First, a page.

D’Vera Cohn is a Senior Writer at the Pew Research Center. She was a Washington Post reporter for 21 years, mainly writing about demographics, and was the newspaper’s lead reporter for the 2000 Census. After leaving the newspaper in 2006, she served as a consultant and freelance writer for the Pew Hispanic Center, Brookings Institution and Population Reference Bureau. She also has advised the Knight Center for Specialized Journalism on demographic topics, and has spoken at national journalism conferences about how reporters can make use of demographic data in stories. A graduate of Bryn Mawr College, she is a former Nieman Fellow.
The Census Bureau is clearing its data cupboard to make room for results of the 2010 Census. Today, the bureau released 2009 state and county housing unit estimates, the last ones before decennial results are compiled. Last week, the bureau released population estimates by age, sex, race and Hispanic origin for the nation, states and [...]
Government leaders in India have agreed that the nation’s 2011 census could include a tally of castes, the complex structure of traditional social classes that last were officially measured in 1931. Those caste numbers are the basis of quotas for government employment and university enrollment, and help determine spending on social welfare programs. A council [...]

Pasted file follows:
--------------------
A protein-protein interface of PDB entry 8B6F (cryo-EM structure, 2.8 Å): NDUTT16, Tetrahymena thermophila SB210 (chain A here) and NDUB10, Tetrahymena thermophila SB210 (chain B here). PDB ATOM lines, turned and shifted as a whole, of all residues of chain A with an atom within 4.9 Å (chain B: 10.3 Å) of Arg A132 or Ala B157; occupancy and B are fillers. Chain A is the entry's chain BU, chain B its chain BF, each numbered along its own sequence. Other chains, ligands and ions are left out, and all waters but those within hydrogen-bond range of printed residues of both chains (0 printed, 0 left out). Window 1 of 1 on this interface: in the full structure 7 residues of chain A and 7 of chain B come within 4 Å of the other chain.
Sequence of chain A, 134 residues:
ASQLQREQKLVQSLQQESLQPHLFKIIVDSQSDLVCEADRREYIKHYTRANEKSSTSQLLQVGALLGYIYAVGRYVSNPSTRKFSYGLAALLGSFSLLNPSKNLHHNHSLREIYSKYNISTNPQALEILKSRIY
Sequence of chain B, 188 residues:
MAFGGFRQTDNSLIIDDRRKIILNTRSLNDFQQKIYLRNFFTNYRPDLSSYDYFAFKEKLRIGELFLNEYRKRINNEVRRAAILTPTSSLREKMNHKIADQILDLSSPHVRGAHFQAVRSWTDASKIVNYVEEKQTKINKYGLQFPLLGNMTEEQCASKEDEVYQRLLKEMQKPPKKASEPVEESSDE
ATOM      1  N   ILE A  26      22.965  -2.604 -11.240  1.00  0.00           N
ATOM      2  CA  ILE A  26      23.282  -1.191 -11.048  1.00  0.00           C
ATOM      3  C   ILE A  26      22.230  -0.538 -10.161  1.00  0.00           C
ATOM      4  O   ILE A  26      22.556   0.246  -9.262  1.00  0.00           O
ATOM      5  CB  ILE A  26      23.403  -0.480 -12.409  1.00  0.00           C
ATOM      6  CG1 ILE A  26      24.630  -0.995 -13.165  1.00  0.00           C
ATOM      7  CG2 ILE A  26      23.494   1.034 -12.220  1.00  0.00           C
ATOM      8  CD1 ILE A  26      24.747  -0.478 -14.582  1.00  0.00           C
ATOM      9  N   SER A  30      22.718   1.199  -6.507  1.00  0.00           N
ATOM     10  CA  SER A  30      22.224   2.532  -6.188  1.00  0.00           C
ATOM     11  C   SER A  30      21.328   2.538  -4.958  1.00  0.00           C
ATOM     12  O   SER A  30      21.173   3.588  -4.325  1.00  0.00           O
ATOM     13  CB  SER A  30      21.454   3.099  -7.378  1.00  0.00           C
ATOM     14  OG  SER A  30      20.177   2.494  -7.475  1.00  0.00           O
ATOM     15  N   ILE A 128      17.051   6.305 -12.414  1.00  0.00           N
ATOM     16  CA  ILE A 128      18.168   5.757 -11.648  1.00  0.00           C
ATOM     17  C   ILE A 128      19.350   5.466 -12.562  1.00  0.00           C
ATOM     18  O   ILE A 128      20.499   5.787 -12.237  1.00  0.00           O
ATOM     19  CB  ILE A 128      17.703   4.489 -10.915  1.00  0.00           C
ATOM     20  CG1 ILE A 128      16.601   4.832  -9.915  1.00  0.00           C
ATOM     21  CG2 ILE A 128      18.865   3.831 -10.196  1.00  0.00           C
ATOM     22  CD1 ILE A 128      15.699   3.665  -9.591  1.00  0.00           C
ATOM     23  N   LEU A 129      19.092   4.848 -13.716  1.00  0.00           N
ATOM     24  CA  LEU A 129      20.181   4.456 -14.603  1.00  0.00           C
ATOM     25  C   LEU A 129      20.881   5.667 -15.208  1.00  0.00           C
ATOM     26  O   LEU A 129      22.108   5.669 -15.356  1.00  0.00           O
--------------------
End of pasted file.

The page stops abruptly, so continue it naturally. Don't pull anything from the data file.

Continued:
Facing similar obstacles of cost and people’s reluctance to participate in national enumerations, some European countries are trying innovative ways to count their populations, according to an article on census-taking in Europe published (in English) by the Institut national d’études démographiques (INED). Among the new methodologies are expanded use of administrative records from municipal population [...]
According to a new Pew Research Center report on long-duration marriages and divorce, only about half the first marriages begun in the early 1970s lasted until their 25th anniversaries.
Rates of intermarriage have risen in the United States, but trends differ markedly for different race and ethnic groups, according to a new Pew Research Center report that makes extensive use of U.S. Census Bureau data.
The Delaware House of Representatives passed a bill this week that would count prisoners at their home addresses, not the places where they are incarcerated, for purposes of redistricting after the 2010 Census.
How do respondents’ answers to a Census Bureau question about their race vary depending on the type of question asked?
For general readers who want to dig further into how the decennial Census has changed over the years, here is a short list of selected books that explore its past.
Among Americans who have not obtained a regular high school diploma, Hispanics are less likely than members of other major U.S. race and ethnic groups to acquire a General Educational Development (GED) credential.
The Census Bureau does not ask U.S. residents for their immigration status when they are counted in the 2010 Census or other population surveys.